Dr. David Gudelunas
Associate Professor of Communication
o: Donnarumma Hall Rm 227
"America's got talent" has a secret: Oddballs welcome
Dr. David Gudelunas, associate professor of communication, tells Variety, "'America's Got Talent' is about the margins as much as it is about finding the next great mainstream star. The sideshows and carnival-esque acts are part of the appeal of the program."
Published in Variety on 5/27/14
"American Idol" finale: What live hit shows do for the networks, and viewers
Dr. David Gudelunas, associate professor and chair of Communication, discusses the continuing popularity of talent competition shows on network television.
Published in Christian Science Monitor, Yahoo News, and Alaskan News on 5/22/14
Dr. David Gudelunas interviewed about U.S. Senate Race in Connecticut
Dr. David Gudelunas, Associate Professor of Communication and Director of the Communication Internship Program, was interviewed about the body language and non-verbal cues of U.S. Senate candidates Dick Blumenthal and Linda McMahon.
Appeared on News 12 on 10/7/10
Fairfield U. program supports gay, lesbian students
In previous years, several student groups and university departments organized their own separate programs in the month of October to coincide with LGBTQ History Month. "We wanted to centralize it," Meredith Marquez, associate director of student diversity programs, said of this year's effort. "It's important for students to know that they are supported by staff, faculty, everyone at the university," said David Gudelunas, an associate professor of communication, whose research focuses on the representations of gay men and lesbians. Gudelunas will introduce one of the films presented this month and facilitate a post-screening discussion.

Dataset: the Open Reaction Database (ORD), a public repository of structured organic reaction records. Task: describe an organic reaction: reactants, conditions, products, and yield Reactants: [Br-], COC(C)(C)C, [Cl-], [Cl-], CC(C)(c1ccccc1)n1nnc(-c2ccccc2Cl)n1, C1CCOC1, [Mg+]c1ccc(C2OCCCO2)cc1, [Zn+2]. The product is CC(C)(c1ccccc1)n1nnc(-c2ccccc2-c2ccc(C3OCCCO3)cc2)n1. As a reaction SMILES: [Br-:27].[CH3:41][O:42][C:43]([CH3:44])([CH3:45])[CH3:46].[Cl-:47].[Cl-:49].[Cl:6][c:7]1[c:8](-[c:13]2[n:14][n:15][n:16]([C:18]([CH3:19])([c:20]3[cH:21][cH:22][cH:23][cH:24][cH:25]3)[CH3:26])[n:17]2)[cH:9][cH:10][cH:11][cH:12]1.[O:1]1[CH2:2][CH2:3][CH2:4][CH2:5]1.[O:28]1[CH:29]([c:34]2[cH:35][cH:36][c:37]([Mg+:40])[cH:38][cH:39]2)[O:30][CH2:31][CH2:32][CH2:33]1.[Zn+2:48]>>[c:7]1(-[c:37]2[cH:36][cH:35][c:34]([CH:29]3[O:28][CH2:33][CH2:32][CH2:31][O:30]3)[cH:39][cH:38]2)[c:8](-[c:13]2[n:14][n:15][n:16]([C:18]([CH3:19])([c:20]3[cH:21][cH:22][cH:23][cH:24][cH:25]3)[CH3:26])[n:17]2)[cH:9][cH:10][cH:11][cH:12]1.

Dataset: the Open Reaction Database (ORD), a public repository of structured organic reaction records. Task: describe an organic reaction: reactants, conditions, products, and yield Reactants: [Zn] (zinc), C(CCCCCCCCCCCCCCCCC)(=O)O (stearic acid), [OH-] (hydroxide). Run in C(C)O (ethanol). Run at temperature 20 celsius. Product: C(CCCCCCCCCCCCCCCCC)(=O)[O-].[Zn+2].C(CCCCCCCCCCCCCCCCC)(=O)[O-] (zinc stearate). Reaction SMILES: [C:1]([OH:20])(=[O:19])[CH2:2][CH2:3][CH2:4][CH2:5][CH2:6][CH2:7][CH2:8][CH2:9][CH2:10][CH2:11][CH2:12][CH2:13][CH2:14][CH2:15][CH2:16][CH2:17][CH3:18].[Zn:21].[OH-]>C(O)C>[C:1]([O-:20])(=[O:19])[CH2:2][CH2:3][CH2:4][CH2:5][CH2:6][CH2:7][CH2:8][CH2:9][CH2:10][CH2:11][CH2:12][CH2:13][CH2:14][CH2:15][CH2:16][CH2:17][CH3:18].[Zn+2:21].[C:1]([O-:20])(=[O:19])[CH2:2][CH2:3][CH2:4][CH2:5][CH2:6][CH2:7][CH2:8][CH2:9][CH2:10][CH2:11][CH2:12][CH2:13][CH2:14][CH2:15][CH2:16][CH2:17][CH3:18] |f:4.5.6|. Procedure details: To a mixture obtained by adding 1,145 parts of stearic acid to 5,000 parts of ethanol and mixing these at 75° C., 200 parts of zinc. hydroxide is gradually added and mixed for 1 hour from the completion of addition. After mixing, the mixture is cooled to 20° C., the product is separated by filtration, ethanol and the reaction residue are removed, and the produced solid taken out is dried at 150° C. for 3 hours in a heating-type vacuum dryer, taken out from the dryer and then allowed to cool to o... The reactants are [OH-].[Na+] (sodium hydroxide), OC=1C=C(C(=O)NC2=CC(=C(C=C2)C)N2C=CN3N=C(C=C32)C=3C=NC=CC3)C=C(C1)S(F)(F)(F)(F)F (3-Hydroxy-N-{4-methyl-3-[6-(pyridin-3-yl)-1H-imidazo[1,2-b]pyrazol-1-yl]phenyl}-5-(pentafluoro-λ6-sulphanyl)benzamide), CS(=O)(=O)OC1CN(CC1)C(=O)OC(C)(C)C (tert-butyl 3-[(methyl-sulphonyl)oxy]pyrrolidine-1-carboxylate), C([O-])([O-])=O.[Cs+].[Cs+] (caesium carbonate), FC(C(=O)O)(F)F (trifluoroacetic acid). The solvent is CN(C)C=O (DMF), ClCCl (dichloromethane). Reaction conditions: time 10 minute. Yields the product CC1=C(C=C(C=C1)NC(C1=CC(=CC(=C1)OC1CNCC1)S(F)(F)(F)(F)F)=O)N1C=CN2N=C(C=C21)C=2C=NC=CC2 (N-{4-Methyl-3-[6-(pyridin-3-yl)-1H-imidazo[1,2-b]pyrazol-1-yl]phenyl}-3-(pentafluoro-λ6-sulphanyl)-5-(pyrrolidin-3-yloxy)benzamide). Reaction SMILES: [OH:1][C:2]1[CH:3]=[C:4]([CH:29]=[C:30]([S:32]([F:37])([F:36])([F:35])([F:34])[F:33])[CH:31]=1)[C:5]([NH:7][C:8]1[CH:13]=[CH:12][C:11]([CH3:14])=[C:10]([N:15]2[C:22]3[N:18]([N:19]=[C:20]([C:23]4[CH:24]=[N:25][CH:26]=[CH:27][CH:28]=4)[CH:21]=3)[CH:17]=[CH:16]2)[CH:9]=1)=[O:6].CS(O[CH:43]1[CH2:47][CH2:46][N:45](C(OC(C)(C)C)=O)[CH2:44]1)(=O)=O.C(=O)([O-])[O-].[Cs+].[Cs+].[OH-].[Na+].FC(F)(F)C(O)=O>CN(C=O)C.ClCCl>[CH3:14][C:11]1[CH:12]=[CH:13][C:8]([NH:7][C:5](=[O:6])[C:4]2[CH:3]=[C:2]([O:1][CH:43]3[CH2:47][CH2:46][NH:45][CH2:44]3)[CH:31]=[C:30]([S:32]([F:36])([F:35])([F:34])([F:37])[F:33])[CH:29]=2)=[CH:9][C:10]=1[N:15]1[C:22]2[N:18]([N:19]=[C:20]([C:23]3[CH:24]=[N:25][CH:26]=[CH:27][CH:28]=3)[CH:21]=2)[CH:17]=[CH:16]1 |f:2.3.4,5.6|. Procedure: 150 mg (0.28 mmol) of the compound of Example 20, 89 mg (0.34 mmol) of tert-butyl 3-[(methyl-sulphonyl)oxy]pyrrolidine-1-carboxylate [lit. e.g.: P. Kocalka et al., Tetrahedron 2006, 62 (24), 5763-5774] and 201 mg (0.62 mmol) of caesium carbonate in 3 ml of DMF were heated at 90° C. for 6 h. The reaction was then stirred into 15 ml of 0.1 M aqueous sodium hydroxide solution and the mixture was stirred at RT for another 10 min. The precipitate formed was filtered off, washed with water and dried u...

Published in Connecticut Post on 10/6/10
Potent tool for 'tea party' political campaigns: the 'attack tweet'
Forget foreign wars. Today it's political insurgents who are making news across the US, as upstart "tea party" candidates roll past GOP regulars from New York to Colorado. How are these political newbies, many penny-poor with barely a campaign headquarters to speak of, doing it?... Such messages are scrappier and more emotional than the kinds sent out in 2008, says David Gudelunas, associate professor of communication at Fairfield University in Connecticut. Those first tweets two years ago were largely "antiseptic," he says, dispensing details of campaign appearances and urging followers to vote.
Published in The Christian Science Monitor on 9/15/10